Life After Cancellation
Everything we do can be recorded. What now?
We all have bad moments. Plenty of us also have moments that just look bad when taken out of context. These instances used to break the surface of public attention only briefly, if at all. When they lingered, they did so only as painful personal memories.
But over the past decade, all that has changed. “Cancellation” has become a regular occurrence, and the threat of it hangs over us all. High-quality video cameras are everywhere, and anything can be recorded. Thanks to social media, even the most trivial interaction can be captured and broadcast to the world.
So you lose your temper in traffic, or at the store. You make a tasteless joke, you say something intemperate, you behave badly in a relationship—and suddenly these unpleasant social missteps are memorialized. They become part of the historical record.
The dumbest and most inane fragmentary gestures can now destroy lives. Justine Sacco, a PR executive, found this out in 2013 when, prior to boarding a flight to South Africa, she tweeted to her 170 followers, “Going to Africa. Hope I don’t get AIDS. Just kidding. I’m white!” In the 11 hours while she was in the air, her remark—obviously meant as sarcastic, “woke” commentary on white privilege—was retweeted tens of thousands of times and taken in the least charitable way possible. She was excoriated as a clueless racist and fired from her fancy job.
In late May of 2020, right before the death of George Floyd, a white woman and a black man had a trivial argument about her unleashed dog in a quiet area of Central Park, where the man wanted to watch birds. According to his own account, Christian Cooper told Amy Cooper (no relation), “Look, if you’re going to do what you want, I’m going to do what I want, but you’re not going to like it”—a statement that sounds like a threat no matter how you parse it. In response, Amy Cooper told Christian Cooper, who was filming her, “I’m calling the cops…I’m gonna tell them there’s an African American man threatening my life.” She did call 911 and reported that a black man was threatening her. It’s not clear if the police ever showed up, and in any event the pair quickly left the scene.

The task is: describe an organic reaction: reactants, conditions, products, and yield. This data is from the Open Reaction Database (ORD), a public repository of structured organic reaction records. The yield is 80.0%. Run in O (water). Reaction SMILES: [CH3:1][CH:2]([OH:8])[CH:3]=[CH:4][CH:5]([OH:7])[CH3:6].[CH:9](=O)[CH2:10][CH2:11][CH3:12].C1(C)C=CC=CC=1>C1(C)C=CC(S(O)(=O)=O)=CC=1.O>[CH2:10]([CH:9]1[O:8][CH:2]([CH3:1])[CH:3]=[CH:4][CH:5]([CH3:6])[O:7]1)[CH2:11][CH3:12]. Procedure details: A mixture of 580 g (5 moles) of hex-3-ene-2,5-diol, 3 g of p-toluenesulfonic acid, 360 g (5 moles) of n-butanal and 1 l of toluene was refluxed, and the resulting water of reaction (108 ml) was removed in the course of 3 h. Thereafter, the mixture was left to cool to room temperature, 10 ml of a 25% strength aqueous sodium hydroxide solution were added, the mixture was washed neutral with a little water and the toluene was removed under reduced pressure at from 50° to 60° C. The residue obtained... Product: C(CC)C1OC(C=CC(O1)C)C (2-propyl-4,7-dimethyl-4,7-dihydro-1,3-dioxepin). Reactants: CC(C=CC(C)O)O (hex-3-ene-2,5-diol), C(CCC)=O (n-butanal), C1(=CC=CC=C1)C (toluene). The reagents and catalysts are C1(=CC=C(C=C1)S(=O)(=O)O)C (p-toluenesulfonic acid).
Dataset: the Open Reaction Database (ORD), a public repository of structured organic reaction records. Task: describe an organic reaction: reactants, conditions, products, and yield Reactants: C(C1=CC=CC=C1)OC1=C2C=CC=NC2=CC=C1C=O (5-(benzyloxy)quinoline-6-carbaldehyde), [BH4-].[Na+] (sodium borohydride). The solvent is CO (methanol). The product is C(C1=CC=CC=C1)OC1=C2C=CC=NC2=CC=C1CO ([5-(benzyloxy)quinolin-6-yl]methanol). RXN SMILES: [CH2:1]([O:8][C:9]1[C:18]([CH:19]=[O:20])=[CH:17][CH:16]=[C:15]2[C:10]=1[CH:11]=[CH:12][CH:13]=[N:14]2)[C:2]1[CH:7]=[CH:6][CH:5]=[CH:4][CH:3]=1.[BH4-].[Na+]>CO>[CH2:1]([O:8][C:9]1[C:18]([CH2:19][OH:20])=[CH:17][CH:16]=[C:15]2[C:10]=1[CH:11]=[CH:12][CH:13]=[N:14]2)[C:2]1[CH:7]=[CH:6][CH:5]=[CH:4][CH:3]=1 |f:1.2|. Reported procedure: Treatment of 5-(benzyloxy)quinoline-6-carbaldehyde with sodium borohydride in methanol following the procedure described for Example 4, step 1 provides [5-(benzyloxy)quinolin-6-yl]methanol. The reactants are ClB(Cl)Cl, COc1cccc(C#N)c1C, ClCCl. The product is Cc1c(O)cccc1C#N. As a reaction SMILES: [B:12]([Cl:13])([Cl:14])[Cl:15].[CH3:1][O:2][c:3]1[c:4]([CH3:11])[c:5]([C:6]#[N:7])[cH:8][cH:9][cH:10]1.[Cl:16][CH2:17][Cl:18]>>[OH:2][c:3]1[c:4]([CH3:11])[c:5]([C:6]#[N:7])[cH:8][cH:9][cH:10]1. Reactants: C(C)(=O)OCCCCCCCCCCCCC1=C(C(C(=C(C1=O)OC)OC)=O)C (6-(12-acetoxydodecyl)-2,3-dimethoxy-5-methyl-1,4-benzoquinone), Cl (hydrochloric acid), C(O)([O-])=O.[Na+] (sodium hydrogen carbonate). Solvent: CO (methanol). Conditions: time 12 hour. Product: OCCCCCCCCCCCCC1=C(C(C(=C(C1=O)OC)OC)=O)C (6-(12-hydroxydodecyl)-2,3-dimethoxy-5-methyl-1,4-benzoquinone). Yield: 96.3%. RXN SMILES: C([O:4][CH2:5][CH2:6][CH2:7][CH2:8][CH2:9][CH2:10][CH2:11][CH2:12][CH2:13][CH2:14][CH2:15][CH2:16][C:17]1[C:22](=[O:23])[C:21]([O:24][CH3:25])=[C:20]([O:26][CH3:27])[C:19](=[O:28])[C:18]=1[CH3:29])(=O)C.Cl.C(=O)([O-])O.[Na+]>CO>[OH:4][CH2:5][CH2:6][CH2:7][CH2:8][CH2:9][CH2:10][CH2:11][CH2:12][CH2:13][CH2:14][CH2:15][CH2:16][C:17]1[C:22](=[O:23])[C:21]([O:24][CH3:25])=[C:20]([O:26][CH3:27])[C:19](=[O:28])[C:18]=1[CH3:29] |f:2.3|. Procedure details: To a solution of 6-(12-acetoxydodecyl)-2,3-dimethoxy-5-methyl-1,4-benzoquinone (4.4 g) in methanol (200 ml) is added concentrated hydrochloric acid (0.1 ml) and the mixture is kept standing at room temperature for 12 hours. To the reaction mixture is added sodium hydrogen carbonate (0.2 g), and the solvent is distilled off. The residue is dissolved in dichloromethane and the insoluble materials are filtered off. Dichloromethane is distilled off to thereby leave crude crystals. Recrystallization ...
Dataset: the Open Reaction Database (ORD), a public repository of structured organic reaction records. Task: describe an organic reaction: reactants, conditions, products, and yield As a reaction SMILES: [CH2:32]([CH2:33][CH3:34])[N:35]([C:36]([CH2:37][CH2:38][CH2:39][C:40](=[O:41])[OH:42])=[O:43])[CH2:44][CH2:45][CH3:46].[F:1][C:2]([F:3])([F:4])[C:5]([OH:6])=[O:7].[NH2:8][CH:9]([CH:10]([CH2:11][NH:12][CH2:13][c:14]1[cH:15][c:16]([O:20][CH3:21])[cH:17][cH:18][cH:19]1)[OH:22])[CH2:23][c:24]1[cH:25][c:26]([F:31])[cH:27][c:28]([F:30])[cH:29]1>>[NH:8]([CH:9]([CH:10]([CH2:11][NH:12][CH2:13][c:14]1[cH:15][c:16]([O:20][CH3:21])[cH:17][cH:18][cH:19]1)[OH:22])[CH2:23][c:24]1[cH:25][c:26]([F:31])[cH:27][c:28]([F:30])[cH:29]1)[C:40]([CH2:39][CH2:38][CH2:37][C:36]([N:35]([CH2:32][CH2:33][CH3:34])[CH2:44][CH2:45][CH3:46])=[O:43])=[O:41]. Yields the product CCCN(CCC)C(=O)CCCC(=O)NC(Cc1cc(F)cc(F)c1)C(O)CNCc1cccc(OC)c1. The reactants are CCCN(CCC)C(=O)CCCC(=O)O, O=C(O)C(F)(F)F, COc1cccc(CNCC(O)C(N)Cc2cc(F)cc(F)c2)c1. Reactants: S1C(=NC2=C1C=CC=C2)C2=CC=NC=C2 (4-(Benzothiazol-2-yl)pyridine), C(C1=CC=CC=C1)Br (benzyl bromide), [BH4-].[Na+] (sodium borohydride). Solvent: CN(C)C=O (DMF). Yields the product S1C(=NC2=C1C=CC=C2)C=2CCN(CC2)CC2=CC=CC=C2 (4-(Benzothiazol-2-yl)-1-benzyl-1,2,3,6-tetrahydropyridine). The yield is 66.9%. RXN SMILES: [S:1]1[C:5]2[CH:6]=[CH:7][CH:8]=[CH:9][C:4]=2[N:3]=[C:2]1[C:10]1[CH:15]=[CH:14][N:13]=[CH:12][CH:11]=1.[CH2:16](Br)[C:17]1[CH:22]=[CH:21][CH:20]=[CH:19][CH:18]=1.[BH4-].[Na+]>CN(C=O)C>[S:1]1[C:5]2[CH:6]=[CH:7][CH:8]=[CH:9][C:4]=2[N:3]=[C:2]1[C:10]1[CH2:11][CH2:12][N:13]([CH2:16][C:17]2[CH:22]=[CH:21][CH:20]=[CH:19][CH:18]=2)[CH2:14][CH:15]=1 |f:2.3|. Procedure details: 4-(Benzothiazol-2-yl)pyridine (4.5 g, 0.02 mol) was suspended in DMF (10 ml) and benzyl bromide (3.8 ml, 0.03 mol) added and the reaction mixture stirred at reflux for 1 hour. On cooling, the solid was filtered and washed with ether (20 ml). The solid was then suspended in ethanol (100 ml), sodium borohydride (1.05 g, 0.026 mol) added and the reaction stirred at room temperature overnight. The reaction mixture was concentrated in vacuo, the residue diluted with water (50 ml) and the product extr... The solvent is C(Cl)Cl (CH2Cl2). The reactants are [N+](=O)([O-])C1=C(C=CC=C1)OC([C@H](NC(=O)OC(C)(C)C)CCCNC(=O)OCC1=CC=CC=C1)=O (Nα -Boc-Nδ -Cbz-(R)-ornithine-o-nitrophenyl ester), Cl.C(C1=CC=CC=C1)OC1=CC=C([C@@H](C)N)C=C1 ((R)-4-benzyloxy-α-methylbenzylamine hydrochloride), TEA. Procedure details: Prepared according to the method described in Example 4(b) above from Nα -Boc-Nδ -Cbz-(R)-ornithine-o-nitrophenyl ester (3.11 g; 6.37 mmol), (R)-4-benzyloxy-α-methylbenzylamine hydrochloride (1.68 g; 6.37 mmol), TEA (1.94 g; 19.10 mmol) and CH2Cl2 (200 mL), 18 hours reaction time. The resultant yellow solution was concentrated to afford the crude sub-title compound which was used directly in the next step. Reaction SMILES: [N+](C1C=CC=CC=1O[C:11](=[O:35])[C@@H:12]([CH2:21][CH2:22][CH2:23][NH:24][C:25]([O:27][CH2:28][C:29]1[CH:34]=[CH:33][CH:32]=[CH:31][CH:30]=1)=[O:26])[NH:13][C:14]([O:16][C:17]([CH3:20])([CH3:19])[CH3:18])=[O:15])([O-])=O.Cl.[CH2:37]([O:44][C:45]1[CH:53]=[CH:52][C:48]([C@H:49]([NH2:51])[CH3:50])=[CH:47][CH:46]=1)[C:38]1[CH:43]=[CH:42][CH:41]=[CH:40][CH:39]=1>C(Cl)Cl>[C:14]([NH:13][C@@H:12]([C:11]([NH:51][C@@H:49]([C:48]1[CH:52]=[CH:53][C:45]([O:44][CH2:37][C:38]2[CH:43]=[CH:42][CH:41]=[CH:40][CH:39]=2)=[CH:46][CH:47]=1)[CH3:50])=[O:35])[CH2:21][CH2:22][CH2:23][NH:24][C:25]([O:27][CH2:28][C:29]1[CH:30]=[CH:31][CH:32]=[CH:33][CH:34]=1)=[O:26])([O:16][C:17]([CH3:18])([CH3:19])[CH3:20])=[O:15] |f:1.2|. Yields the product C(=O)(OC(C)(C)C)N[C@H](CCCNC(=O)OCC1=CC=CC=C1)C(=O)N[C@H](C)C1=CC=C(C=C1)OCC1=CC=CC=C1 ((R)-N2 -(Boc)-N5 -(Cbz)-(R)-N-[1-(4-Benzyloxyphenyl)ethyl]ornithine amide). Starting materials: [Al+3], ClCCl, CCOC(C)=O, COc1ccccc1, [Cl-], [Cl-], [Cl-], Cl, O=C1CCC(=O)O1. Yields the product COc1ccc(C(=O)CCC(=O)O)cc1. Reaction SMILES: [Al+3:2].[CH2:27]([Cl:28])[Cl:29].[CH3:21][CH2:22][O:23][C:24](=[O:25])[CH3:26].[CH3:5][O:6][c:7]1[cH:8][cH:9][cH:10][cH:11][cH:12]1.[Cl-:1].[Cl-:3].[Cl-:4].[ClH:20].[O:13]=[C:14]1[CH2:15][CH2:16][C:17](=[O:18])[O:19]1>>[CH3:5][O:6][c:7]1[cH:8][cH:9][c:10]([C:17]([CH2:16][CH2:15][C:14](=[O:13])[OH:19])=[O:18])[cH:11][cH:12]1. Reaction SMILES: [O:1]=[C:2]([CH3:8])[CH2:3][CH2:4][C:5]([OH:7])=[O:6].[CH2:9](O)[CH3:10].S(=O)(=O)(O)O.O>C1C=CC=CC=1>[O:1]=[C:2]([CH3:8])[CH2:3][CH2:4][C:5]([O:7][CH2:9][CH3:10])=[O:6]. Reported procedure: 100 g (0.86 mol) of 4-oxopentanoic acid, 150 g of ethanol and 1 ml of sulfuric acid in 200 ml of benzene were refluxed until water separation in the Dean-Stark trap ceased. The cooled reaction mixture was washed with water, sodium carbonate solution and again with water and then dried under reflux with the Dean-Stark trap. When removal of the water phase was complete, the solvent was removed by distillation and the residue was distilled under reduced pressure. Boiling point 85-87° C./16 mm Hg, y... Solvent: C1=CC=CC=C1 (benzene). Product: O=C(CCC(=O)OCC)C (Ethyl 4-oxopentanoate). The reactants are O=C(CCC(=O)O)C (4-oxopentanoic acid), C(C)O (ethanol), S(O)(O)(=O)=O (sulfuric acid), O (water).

In an ideal world, an idiotic exchange between two high-strung neurotics would have received no comment. However, because every exchange where a white woman (a “Karen”) annoys a black person is now considered evidence of systemic racial oppression, this minor flap became international news and the subject of hundreds of pages of opinionating. Amy Cooper was fired from her job and shamed. Briefly, her dog was taken away.
Andy Warhol’s prediction that everyone will eventually be famous for 15 minutes appears to be coming true, in the worst possible way. Our culture is rapidly hurtling toward a vanishing point where a primal narrative about white oppression of “black bodies” is played out on an eternally repeating loop in the national consciousness. Two figures—the white oppressor and the black victim—must be fed through this sacrificial machine in order to create a scapegoat and expiate the sins of the community, which is besotted with the myth of its own racism.
The thirst for sacrificial victims is so intense that the process constantly demands new players. The dopamine rush wears off so quickly that people must be shoveled into the sacrificial maw at an ever-faster rate. There is no time to tease out context in a badly filmed interaction: all the characters are slotted into their familiar roles.